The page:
In the early 2000’s, I was shocked to see the future already beginning to arrive, not science fiction any more, but real events. The Larson B ice shelf collapse in 2002 was especially disturbing. There were some other studies that came out at the same time that I can’t remember, but for a while, it seemed as though every week brought a new press release about yet another indication that climate change was already happening. AGU’s statement on climate change came out around the same time, I think. And I was teaching Earth Systems Science myself, so I felt obligated to try to understand climate, even if I had not been formally trained in it. And the papers that I’ve seen since 2002 haven’t shown any sign that the scientific understanding is changing. The science seems to have matured, to arguments over details of why glaciers behave in certain ways, and how various regions respond, and how sensitive is climate to carbon dioxide. But the basic concerns that drive the research don’t seem to have changed since I first heard about the greenhouse effect in the 80’s.

And in the meantime, the Northwest Passage opened.

I don’t study climate myself. I’ve specialized in rocks from the middle of the crust: old, hot, and deep. As far as research goes, I have nothing to add to the discussion. But geology is a related field, and in undergrad institutions, geology departments are the places where climate science is taught, if it is taught at all. And that means that, when climate scientists visit and speak, I pay more attention than I might to a talk by a geneticist or a string theorist.

Until there were signs that we might do something about carbon dioxide, I didn’t hear about people who were skeptical about anthropogenic climate change. And when I encountered them, I had already been convinced by fifteen years of talks by people who were trying to explain their research. I haven’t heard anything from the skeptics that makes me distrust Schneider or my oceanographer colleagues.

And I don’t have nightmares about glacial advance any more. (Now the Loch Ness Monster, on the other hand...)

*I know that being influenced by fiction isn't a good scientific argument. But that doesn't mean that fiction makes no impression on people.


Paul said...

"Until there were signs that we might do something about carbon dioxide, I didn’t hear about people who were skeptical about anthropogenic climate change."

Money talks - if we can't do anything about it, then there is no impact on those most responsible. As soon as we start talking about reduction in uses of fossil fuels - BOOM - there's the oil companies getting hit in the pocket. Time to start fighting against the science...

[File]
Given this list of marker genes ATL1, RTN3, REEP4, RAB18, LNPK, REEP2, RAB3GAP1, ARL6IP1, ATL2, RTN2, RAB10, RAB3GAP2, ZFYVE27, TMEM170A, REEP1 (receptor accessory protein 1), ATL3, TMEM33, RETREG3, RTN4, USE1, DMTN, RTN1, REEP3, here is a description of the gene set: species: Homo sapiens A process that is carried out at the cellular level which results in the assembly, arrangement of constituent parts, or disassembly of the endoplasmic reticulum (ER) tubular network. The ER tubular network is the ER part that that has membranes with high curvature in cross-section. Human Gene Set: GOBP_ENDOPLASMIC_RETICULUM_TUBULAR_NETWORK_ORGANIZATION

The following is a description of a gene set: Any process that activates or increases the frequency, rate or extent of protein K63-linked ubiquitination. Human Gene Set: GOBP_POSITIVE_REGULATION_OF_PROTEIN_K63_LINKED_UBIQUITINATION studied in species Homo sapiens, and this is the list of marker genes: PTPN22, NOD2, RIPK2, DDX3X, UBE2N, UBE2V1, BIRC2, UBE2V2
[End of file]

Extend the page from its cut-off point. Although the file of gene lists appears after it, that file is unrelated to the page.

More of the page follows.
And outside of the realm of the money makers, if you can't do anything to stop well then that just proves that this world was created a short time ago and this is all "part of the plan" - but the very idea that we can alter the systems of this planet (for ill or for good) threatens the concept of the "plan", and all of a sudden you have the religious right up in arms too, challenging this "strange scary heresy" called science...

I'm no scientist myself. I haven't read any of the papers. What convinced me? Hanging out with geologists and climatologists. People who weren't making any money from global warming. People who, in fact, were worse off, because they didn't go into the petroleum industry, because of how they felt about the issue.

People who were worried, depressed and scared about the future. Smart, caring people who were convinced by the papers they read and the work they themselves carried out. People who won't become household names, won't appear on TV or in movies, who won't get rich. Ever. People who have nothing to gain and everything to lose if they are lying.

People who are therefore sincere, honest, and correct. People who would dearly love to be mistaken, because there is no joy in being right about what's coming.

Anonymous said...

Thanks for your story.

I also wanted to comment on how much the title of your blog "rocks". It brings I smile to my face no matter how many times I read it!

Steve Bloom said...

Kim, see this example of the (in my experience) common assertion by a (self-proclaimed) geologist that most geologists are climate "skeptics." Combine this sort of thing with the AAPG's history on the issue and the continued existence of sessions like the one Rasmus experienced, and it begins to be not too hard to see where people get their impression that geologists on the whole tend to tilt toward denialism.